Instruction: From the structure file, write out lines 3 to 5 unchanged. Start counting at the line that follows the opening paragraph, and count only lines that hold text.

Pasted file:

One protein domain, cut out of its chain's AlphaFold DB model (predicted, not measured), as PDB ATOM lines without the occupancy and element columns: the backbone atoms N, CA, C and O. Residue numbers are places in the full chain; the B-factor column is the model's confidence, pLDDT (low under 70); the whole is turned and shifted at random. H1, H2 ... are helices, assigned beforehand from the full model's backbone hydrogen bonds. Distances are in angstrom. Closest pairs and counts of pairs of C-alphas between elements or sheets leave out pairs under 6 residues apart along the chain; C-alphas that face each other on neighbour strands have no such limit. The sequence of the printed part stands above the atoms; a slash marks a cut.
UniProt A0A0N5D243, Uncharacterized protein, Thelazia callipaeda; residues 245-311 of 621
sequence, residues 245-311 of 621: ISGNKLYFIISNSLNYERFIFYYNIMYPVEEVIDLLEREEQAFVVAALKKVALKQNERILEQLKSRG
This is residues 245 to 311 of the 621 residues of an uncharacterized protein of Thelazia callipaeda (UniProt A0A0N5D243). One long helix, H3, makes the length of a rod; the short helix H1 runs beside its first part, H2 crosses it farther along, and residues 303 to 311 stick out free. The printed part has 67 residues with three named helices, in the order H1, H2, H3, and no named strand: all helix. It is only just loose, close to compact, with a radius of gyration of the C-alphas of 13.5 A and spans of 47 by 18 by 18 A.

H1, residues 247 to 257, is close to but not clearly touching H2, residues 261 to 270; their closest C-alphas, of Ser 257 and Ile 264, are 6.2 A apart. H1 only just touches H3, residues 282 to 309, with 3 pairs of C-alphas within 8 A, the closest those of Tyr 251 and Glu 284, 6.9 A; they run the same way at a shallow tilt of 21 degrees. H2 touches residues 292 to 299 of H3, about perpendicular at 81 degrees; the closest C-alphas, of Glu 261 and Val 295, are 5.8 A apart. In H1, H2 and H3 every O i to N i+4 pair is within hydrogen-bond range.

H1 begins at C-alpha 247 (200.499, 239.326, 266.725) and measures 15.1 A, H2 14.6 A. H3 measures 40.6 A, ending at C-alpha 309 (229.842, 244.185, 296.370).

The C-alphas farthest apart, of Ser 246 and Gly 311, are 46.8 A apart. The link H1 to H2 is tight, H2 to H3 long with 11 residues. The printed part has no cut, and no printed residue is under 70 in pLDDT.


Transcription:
This is residues 245 to 311 of the 621 residues of an uncharacterized protein of Thelazia callipaeda (UniProt A0A0N5D243). One long helix, H3, makes the length of a rod; the short helix H1 runs beside its first part, H2 crosses it farther along, and residues 303 to 311 stick out free. The printed part has 67 residues with three named helices, in the order H1, H2, H3, and no named strand: all helix. It is only just loose, close to compact, with a radius of gyration of the C-alphas of 13.5 A and spans of 47 by 18 by 18 A.

H1, residues 247 to 257, is close to but not clearly touching H2, residues 261 to 270; their closest C-alphas, of Ser 257 and Ile 264, are 6.2 A apart. H1 only just touches H3, residues 282 to 309, with 3 pairs of C-alphas within 8 A, the closest those of Tyr 251 and Glu 284, 6.9 A; they run the same way at a shallow tilt of 21 degrees. H2 touches residues 292 to 299 of H3, about perpendicular at 81 degrees; the closest C-alphas, of Glu 261 and Val 295, are 5.8 A apart. In H1, H2 and H3 every O i to N i+4 pair is within hydrogen-bond range.

H1 begins at C-alpha 247 (200.499, 239.326, 266.725) and measures 15.1 A, H2 14.6 A. H3 measures 40.6 A, ending at C-alpha 309 (229.842, 244.185, 296.370).